Tuesday, 20 March 2007


Photo: A cold day in Buncrana.

(Click on the title for Action Inishowen link)

This year the wise boffins at the Met Office predicted that the winter will be a harsh one. If the berries on the trees are anything to go by then they might be right. Because of this it is important to take some time to ensure that your more senior relations and friends are well prepared for the winter months. Ireland is near the bottom of the table when it comes to houses having good thermal efficiency. The country is awash with houses that are damp and contain no or very little insulation against the cold. Countries such as Finland and Siberia where you would expect problems cope exceptionally well. This is because they expect the weather and prepare for it. The statistics on fuel poverty in the country is staggering (fuel poverty is defined as the inability to heat ones home to an adequate, safe and comfortable temperature owing to low income).

At least 7.5% of pensioners experience fuel poverty, that’s about 16300 households, and they are just the ones that admit to having heating problems. Thousands of people wouldn’t like to admit that they are in difficulty warming their rooms. The other reason is that some older people just are not made aware of what can be done by councils and charitable organisations. Means testing can assess whether you are eligible for help against Fuel Poverty. 27,000 homes are paid a fuel allowance by the government. At present the allowance is €9 per week. Age action are doing their best to get this increased to €18 per week simply to keep in line with inflation, the total could realistically be higher than this though if the spiralling cost of fuel is taken into consideration.


Frogs have the ability to adapt to changes in temperature, in fact if they are put in a pot with cold water in it they will not jump out if it is heated up to boiling point. Although it’s a strange example to use the same principal applies to people, especially the older people in the community. If the temperature of the room drops slowly the body doesn’t feel the change in temperature. The outcome of this is hypothermia setting in, which in some cases can be fatal. One way to check on the temperature of the room is to always have a thermometer handy. If it drops to below 21 degrees Celsius it would be time to turn up the heating. There are other ways to combat cold in the house, firstly get as much insulation as you can for the house itself. Sometimes it can get so cold that even layers of thermals cannot keep you warm. If you are cold in the house and lose loads of heat through the windows and doors, then get in touch with the local council. They can help with certain repairs to the house such as the windows to make it easier to warm. The Citizens Advice Centres can help to put you in touch with the right organisation to help. The numbers are at the bottom of the Know Your Rights section on this page.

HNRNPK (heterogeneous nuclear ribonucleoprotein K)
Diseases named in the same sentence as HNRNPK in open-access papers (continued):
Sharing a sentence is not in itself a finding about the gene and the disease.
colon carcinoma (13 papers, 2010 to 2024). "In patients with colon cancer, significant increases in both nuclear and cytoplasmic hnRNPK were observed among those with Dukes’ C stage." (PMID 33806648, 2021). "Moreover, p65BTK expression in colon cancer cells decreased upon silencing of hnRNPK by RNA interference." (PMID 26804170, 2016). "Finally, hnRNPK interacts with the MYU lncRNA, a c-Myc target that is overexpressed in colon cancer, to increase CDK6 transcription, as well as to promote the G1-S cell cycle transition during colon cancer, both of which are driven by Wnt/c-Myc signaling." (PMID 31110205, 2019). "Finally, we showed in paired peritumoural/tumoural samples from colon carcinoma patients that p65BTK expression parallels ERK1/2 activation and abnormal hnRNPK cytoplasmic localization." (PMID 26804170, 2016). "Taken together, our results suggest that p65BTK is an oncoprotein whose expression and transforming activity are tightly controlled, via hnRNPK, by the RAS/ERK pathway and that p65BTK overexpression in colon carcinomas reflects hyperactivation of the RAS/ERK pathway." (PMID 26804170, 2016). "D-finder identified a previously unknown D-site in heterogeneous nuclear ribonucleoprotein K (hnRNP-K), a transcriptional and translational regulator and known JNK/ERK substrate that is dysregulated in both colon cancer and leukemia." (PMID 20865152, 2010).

The Saint Vincent de Paul Society is helpful too. If you are eligible you could even get a personal alarm, which could be a lifesaver. Action Inishowen based in Carndonagh deal with referrals from the council and SVdP about people who need things such as loft insulation and low energy light bulbs. There are instances where you can apply for free electricity and televisions. Eircom also give phones to pensioners for free.

Don’t be afraid to ask for help. Irish councils and voluntary organisations have a good track record when it comes to helping senior citizens. Find out what is available and go for it!


My own mother had a fall last winter. She was on the floor for a considerable length of time until she was found. Fortunately her central heating was on constantly and she managed to stay warm throughout the ordeal. If the heating wasn’t on to save money then I’m sure she wouldn’t be with us today. My brother on the other hand leaves his heating on for a different reason. He has done his research and found out that it works out cheaper and more energy efficient if the heating of his house is left on permanently over the winter. He keeps the rooms at a constant temperature of 21 degrees. He found out that it costs more to reheat the rooms after they go cold than to leave the heating on. He has also found that the cold virus thrives on the cold so it’s his way of keeping germs out of the house by keeping it warm!


The postie does a great job at keeping and eye on people when they deliver the letters but not everyone gets post every day, so don’t rely on them to keep an eye on things through the bad weather. Pop around to your elderly neighbours, friends and family over the cold spell. Check the house is warm and they are coping well. You could always stay for a nice cup of tea!
P.s. If you are someone who pushes unsolicited mail through people’s doors, please make sure the paper is pushed all the way through the letterbox. An open letterbox loses loads of heat.


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